Judge Trims Proposed Class Action Over Wendy’s Data Breach

Torres v. Wendy’s Int’l, LLC, No. 16-cv-0210 (PGB) (DCI) (M.D. Fla. Mar. 21, 2017)

A U.S. district court judge in Florida trimmed a proposed class action against fast-food chain Wendy’s for its alleged failure to properly protect customers’ financial information following a data breach. In Torres et al. v. Wendy’s International, LLC, the court concluded the lead plaintiff/consumer had fixed previous standing issues, yet found claims for violations of several states’ consumer protection and data breach statutes to be lacking. A previous complaint had been dismissed in July 2016 for failing to demonstrate an injury-in-fact sufficient to prove Article III standing. The court dismissed again, with leave to amend, the class’s allegations under the consumer protection laws and data breach statutes of six states — Florida, New York, New Jersey, Mississippi, Tennessee and Texas — finding that the claims in the “shotgun” pleading — which lumped six causes of action into one count — left Wendy’s and the court with the improper and “onerous task of sifting through the amended complaint to determine whether the facts alleged sufficiently state a claim for relief under the six different state consumer protection laws.” View the decision.

Winco Foods’ Motion to Dismiss Granted in FCRA-Disclosure Litigation

Mitchell v. Winco Foods, LLC, No. 16-cv-0076 (BLW), 2017 WL 901093 (D. Idaho Mar. 7, 2017)

A district court in Ohio dismissed a complaint alleging that Winco Foods violated plaintiff’s privacy while applying for a job when the company failed to provide her with a “stand-alone” disclosure. Plaintiff had applied for a job at Winco Foods in April 2015 using the company’s online application system, which then provided her with a Fair Credit Reporting Act (FCRA) disclosure informing her that Winco Foods would conduct a background check in connection with her application for employment. Plaintiff alleges that she was presented with another form titled “Authorization for Background Check” at the same time she reviewed the disclosure. She was subsequently hired by Winco Foods, but alleges, on behalf of herself and a class, that the disclosure violated the FCRA because Winco Foods failed to provide a stand-alone disclosure regarding the background check. The court noted that the injury-in-fact element requires a plaintiff to show that she suffered “an invasion of a legally protected interest” that is “concrete and particularized” and “actual or imminent, not conjectural or hypothetical.” Although plaintiff alleged that failing to provide her with the stand-alone disclosure was a concrete harm because it caused her “informational harm” and “invaded her privacy,” the court found that there was no allegation that Winco Foods received or disseminated any negative or wrong information about plaintiff. Moreover, plaintiff had received the job she applied for at Winco Foods. In granting the motion to dismiss, the court noted that “the case fits squarely within the ‘entirely accurate’ or ‘no material risk of harm’ categories identified by [the U.S. Supreme Court in Spokeo] as not constituting the type of harm which provides Article III standing.” View the decision.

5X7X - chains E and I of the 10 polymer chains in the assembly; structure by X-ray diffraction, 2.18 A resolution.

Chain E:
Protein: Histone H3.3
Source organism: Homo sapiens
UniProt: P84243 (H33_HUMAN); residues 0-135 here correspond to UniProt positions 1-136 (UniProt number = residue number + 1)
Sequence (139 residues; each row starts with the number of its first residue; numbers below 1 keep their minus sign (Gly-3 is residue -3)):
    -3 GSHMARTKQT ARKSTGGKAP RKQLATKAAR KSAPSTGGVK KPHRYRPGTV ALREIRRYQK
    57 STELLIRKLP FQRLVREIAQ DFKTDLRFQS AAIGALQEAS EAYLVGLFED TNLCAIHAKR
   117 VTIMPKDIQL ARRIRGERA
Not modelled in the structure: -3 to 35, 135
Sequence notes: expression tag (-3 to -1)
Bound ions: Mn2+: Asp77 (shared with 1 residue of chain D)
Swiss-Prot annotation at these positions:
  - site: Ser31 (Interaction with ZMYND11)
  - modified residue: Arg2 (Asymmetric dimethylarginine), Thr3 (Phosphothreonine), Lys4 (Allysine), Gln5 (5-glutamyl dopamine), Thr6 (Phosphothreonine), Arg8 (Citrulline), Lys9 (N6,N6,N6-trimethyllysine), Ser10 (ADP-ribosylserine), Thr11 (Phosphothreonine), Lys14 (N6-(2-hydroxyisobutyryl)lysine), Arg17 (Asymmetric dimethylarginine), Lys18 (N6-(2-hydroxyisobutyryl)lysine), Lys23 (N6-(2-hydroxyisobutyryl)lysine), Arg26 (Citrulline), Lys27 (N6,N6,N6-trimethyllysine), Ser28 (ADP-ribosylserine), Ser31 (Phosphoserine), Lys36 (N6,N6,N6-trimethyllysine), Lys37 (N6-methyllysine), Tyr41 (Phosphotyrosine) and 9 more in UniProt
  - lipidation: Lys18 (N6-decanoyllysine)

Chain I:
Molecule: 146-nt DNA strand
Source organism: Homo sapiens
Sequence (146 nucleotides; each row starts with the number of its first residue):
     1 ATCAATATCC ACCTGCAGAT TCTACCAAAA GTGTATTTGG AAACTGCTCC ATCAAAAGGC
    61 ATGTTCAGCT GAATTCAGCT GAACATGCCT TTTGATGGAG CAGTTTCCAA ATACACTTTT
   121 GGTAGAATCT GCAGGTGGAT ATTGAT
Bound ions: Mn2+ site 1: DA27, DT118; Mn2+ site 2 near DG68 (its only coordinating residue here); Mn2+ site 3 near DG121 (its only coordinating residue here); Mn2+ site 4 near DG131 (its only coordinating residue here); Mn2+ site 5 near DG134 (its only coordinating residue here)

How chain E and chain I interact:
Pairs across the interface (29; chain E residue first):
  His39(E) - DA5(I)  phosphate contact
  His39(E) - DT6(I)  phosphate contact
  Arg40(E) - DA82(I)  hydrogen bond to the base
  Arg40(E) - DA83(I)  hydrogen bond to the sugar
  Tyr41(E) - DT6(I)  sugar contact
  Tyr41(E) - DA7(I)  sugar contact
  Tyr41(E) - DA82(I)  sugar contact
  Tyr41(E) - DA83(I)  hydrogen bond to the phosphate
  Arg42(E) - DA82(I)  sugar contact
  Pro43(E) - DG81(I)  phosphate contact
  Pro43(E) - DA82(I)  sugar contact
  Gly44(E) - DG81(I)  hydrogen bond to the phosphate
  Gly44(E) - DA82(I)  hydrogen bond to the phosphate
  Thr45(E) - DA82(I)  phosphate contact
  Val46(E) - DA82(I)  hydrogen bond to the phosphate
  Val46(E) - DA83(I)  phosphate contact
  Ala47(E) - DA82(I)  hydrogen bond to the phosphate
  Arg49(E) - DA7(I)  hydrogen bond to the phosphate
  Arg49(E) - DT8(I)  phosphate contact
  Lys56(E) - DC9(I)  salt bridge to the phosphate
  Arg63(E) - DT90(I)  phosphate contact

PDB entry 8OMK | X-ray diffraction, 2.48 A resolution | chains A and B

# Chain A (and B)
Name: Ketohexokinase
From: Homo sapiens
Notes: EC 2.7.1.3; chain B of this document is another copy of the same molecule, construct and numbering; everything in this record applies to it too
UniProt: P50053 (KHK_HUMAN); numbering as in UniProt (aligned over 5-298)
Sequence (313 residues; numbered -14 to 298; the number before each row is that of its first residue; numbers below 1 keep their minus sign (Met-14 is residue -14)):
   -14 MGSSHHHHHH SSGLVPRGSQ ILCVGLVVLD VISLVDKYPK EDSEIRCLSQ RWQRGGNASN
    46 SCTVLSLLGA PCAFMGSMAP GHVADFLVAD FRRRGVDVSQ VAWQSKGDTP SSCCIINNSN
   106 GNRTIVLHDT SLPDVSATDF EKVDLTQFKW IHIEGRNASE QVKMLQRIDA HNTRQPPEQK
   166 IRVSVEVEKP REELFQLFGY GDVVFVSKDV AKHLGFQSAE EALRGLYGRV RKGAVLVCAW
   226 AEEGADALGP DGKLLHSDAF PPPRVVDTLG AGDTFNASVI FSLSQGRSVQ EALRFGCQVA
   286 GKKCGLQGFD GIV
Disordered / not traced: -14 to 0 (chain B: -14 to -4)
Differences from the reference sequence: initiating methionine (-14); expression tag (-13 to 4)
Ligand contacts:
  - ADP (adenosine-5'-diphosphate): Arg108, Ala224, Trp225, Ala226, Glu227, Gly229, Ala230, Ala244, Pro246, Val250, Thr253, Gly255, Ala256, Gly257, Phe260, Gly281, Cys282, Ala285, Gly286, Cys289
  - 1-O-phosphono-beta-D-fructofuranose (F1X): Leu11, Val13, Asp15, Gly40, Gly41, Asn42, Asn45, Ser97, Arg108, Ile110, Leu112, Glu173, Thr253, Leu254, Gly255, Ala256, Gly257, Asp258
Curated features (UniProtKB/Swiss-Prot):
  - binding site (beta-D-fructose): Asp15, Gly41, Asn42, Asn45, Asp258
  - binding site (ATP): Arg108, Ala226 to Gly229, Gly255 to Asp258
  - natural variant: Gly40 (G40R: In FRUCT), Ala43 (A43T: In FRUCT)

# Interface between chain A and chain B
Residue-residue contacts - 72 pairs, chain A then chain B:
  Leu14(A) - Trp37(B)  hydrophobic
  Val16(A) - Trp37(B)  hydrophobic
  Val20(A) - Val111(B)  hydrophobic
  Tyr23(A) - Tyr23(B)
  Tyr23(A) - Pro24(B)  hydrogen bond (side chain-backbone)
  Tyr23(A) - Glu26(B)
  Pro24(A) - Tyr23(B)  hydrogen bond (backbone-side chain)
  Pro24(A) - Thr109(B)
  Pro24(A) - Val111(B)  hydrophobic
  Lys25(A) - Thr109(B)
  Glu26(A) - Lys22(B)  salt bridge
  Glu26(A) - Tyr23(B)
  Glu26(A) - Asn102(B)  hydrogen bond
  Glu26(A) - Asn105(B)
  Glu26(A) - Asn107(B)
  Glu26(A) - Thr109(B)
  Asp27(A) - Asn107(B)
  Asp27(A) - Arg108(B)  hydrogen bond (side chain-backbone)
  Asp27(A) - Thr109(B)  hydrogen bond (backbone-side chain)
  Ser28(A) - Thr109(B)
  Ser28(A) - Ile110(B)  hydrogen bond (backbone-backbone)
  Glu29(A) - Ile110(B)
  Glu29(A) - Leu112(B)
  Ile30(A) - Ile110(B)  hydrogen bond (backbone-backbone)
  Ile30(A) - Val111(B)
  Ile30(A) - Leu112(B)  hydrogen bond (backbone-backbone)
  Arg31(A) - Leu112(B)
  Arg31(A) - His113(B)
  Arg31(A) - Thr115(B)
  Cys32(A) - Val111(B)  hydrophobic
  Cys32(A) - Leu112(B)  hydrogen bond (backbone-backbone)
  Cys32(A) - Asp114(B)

FTC Releases Guidelines for Businesses Targeted by Phishing Scams

While the FTC has long provided advice to consumers about steps they can take to avoid phishing scams, the agency has now released guidance on how businesses should respond when impersonated as part of such scams. Among the steps businesses are encouraged to take:

  • Notify consumers of the scam as soon as possible. If your business has a social media presence, announce the scam on your social media sites and warn customers to ignore suspicious emails or texts purporting to be from your company. You can also inform your customers of the phishing scam by email or letter.
  • Contact law enforcement. If you become aware of a phishing scam impersonating your business, report the scam to the FBI’s Internet Crime Complaint Center. Consumers also can file a complaint with the FTC.